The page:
CAGAYAN DE ORO CITY (MindaNews/12 December) — Had Mindanaon leaders, especially the long-time power-holders and alternating incumbents, taken the state policy of autonomy seriously—or at least since 1991 when the Local Government Code (R.A. 7160) was adopted—everyone today would have got familiarized, more or less, with the federal system of government.
Federalism as a concept is merely a more advanced version of autonomy or self-governance. Moreover, the parliamentary form—which the Moro Islamic Liberation Front (MILF) calls a ministerial form of government—is similar to what the Local Government Code prescribes for barangay governance.
Although both concepts (federal, parliamentary) continue to sound new, exotic, or strange to a lot of people today, in fact we’ve had them on the books for quite a while.
But thanks to non-performing and defaulting officials, the processes that characterize these concepts remain obscure or unknown to their constituents; thus, very few people can relate to the move towards a federal-parliamentary system to replace the present unitary-presidential form.
The “Mindanao Leaders’ Summit” in Davao City last December 1st hardly made waves because of this lack of familiarity with the federal-parliamentary form of government, which is a pity because the present system is already so hopelessly corrupt.
Meanwhile, the fact that the proposed Bangsamoro Basic Law (BBL) more or less exemplifies the federal arrangement, is not catching on outside Moroland.
The problem is, although it’s been on the table for decades already, so few can expound on the proposal with authority. Among them is Cagayan de Oro’s Atty. Reuben R. Canoy, who is arguably the most articulate and consistent advocate of federalism.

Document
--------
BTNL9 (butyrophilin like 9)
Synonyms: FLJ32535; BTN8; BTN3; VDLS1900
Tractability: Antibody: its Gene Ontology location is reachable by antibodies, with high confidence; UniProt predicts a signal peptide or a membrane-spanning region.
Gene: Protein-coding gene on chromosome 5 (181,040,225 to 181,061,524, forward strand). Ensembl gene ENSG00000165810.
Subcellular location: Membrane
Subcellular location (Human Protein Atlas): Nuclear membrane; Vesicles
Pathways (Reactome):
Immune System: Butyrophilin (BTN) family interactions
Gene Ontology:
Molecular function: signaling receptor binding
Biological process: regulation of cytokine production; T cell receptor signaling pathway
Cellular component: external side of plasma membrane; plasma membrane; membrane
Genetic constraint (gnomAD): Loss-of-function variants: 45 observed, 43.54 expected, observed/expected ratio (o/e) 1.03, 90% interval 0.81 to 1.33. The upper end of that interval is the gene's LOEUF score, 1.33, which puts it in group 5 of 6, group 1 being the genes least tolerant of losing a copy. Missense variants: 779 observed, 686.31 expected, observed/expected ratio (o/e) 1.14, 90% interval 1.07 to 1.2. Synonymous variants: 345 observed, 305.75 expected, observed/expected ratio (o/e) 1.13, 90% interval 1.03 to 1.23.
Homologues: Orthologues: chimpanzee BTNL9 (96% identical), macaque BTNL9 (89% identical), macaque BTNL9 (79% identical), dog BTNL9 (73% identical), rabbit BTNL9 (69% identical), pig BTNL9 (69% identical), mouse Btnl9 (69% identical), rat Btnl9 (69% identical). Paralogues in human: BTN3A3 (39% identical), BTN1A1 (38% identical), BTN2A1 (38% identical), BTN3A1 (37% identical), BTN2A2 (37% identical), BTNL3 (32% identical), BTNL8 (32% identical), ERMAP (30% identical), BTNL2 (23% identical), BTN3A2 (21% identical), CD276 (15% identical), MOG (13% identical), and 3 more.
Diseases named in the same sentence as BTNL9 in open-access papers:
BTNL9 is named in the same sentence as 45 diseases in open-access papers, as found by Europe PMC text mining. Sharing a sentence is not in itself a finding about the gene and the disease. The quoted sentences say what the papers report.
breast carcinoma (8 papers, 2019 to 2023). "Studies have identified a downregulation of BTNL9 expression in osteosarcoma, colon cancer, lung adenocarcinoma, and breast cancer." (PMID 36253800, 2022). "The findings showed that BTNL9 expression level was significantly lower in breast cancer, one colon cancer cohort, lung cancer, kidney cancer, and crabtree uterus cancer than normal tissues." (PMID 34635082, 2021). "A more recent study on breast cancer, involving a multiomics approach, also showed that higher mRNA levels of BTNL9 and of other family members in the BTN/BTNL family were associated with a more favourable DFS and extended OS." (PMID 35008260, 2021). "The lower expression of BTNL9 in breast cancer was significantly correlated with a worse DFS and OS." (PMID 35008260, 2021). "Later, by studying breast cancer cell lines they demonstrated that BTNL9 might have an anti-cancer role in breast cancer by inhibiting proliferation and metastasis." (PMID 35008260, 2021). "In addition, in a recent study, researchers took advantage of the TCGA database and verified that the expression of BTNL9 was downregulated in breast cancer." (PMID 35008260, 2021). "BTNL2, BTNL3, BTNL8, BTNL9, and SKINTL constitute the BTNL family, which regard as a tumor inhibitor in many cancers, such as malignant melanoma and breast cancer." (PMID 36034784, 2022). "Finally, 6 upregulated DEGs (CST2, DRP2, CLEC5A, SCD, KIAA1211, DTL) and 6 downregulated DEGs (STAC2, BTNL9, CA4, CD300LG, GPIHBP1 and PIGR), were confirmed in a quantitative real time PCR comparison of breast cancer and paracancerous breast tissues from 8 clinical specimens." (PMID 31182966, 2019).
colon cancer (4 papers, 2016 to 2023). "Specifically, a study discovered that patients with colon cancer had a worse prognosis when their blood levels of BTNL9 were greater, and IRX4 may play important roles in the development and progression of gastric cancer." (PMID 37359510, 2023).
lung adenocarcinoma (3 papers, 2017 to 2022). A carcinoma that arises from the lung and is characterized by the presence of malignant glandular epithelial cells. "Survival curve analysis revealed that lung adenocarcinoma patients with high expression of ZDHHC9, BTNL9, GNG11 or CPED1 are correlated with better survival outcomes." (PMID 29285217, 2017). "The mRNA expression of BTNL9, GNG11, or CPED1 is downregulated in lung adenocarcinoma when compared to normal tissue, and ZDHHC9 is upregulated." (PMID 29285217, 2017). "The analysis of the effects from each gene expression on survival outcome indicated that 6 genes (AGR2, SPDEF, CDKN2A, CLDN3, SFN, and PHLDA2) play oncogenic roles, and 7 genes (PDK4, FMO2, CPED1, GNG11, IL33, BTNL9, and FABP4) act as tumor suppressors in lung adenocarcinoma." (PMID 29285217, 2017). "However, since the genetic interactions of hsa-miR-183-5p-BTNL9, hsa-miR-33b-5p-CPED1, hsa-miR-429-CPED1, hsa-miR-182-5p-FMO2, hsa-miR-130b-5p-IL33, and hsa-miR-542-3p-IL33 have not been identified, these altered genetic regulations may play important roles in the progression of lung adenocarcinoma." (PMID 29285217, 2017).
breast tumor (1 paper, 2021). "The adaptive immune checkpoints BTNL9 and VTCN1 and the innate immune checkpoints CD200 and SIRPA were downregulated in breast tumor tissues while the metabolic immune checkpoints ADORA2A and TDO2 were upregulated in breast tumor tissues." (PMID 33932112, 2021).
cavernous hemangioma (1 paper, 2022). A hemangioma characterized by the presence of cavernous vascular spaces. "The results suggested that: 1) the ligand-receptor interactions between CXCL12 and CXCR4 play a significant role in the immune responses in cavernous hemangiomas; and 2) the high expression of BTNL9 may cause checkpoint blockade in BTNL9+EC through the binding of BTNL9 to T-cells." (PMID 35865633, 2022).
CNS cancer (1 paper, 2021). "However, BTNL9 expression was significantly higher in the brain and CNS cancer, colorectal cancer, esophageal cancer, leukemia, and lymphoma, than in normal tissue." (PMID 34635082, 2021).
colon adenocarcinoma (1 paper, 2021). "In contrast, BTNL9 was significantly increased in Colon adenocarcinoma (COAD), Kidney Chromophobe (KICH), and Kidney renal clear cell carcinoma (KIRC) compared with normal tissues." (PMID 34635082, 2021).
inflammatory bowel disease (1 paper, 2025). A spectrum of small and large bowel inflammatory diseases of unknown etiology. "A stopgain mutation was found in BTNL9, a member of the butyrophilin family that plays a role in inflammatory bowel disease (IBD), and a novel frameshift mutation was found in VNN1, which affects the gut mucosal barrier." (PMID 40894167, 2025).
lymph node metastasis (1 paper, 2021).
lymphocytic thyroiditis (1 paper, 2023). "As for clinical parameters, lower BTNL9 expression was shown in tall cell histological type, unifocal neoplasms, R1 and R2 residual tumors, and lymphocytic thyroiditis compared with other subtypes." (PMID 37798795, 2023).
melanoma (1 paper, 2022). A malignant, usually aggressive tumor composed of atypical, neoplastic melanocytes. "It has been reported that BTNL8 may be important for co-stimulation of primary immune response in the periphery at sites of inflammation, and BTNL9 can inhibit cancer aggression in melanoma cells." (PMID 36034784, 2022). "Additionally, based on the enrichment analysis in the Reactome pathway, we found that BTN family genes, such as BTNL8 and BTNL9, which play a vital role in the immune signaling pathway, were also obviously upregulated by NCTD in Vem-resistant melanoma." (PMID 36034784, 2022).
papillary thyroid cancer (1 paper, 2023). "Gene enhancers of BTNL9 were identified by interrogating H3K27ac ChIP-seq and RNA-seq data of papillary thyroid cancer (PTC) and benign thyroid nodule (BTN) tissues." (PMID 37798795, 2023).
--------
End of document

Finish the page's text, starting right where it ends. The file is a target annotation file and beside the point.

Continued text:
Canoy is a credible advocate of federalism, no less for his disinterest in political dominance or power aggrandizement than for the fact that the motives of the federal movement’s vociferous leaders are suspect; they stand to benefit most from the shift, just like the talking heads on the MILF side of the peace talks.
Quite a few of these ringleaders are still very much in power, with no signs of flagging interest in hanging on to power politics, especially the dynastic variety; think for instance of the dynastic brand of politics exemplified by Davao’s Mayor Rodrigo Duterte and Bukidnon’s Governor Jose Zubiri.
A shift to the federal system now will certainly prolong their dominion and more firmly secure their dynasty’s never-ending reign.
In fact, it didn’t go over very well that the so-called Summit on Federalism two weeks ago turned out to be a show of force staged by the “Duterte for President Movement.” Not a nice thing to do if you’re hosting the occasion, por delicadeza.
Furthermore, it didn’t help that the program concluded with a rambling monologue by the hometown favorite, which Digong liberally spiced with expletives of the vulgar variety. Not nice coming from the lips of a would-be statesman who might be called upon to embark on diplomatic missions and speak before dignified bodies like the United Nations or the Asia-Pacific Forum.
Thus it was no surprise that as the thin crowd attending the “Summit of Leaders” dispersed, one participant remarked how it was “more of the same traditional politics after all… since obviously the people will continue to be stranded high and dry, just spectators, under a federal system dominated by the same figures.”
Manny is former UNESCO regional director for Asia-Pacific; secretary-general, Southeast Asia Publishers Association; director, development academy of Philippines; member, Philippine Mission to the UN; vice chair, Local Government Academy; member, Cory Govt’s Peace Panel; awardee, PPI-UNICEF outstanding columnist. He is president/national convenor, Gising Barangay Movement Inc. firstname.lastname@example.org